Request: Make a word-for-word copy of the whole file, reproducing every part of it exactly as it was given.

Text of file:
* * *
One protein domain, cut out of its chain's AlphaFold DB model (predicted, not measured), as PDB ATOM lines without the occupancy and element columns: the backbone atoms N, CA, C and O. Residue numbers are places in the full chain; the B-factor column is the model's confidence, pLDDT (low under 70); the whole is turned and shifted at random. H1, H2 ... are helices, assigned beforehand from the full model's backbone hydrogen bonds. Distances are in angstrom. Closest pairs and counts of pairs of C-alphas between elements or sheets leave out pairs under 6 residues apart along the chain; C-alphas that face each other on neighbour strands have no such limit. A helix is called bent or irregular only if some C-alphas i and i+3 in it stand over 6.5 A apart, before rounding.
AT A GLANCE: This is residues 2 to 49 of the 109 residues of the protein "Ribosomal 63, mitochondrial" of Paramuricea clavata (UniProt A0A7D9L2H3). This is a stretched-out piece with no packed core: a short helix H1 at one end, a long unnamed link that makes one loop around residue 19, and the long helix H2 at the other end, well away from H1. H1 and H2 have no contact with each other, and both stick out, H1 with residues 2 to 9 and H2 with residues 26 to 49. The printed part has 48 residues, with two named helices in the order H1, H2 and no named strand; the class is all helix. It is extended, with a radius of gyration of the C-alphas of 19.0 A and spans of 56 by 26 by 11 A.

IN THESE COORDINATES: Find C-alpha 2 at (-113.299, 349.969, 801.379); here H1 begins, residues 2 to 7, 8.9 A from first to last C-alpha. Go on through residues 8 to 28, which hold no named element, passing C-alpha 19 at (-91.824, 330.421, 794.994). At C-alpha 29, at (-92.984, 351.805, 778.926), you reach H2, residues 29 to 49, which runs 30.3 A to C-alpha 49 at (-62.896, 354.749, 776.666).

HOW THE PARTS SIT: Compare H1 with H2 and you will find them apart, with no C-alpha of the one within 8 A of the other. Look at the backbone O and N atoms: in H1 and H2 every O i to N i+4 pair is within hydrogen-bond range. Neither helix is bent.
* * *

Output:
One protein domain, cut out of its chain's AlphaFold DB model (predicted, not measured), as PDB ATOM lines without the occupancy and element columns: the backbone atoms N, CA, C and O. Residue numbers are places in the full chain; the B-factor column is the model's confidence, pLDDT (low under 70); the whole is turned and shifted at random. H1, H2 ... are helices, assigned beforehand from the full model's backbone hydrogen bonds. Distances are in angstrom. Closest pairs and counts of pairs of C-alphas between elements or sheets leave out pairs under 6 residues apart along the chain; C-alphas that face each other on neighbour strands have no such limit. A helix is called bent or irregular only if some C-alphas i and i+3 in it stand over 6.5 A apart, before rounding.
AT A GLANCE: This is residues 2 to 49 of the 109 residues of the protein "Ribosomal 63, mitochondrial" of Paramuricea clavata (UniProt A0A7D9L2H3). This is a stretched-out piece with no packed core: a short helix H1 at one end, a long unnamed link that makes one loop around residue 19, and the long helix H2 at the other end, well away from H1. H1 and H2 have no contact with each other, and both stick out, H1 with residues 2 to 9 and H2 with residues 26 to 49. The printed part has 48 residues, with two named helices in the order H1, H2 and no named strand; the class is all helix. It is extended, with a radius of gyration of the C-alphas of 19.0 A and spans of 56 by 26 by 11 A.

IN THESE COORDINATES: Find C-alpha 2 at (-113.299, 349.969, 801.379); here H1 begins, residues 2 to 7, 8.9 A from first to last C-alpha. Go on through residues 8 to 28, which hold no named element, passing C-alpha 19 at (-91.824, 330.421, 794.994). At C-alpha 29, at (-92.984, 351.805, 778.926), you reach H2, residues 29 to 49, which runs 30.3 A to C-alpha 49 at (-62.896, 354.749, 776.666).

HOW THE PARTS SIT: Compare H1 with H2 and you will find them apart, with no C-alpha of the one within 8 A of the other. Look at the backbone O and N atoms: in H1 and H2 every O i to N i+4 pair is within hydrogen-bond range. Neither helix is bent.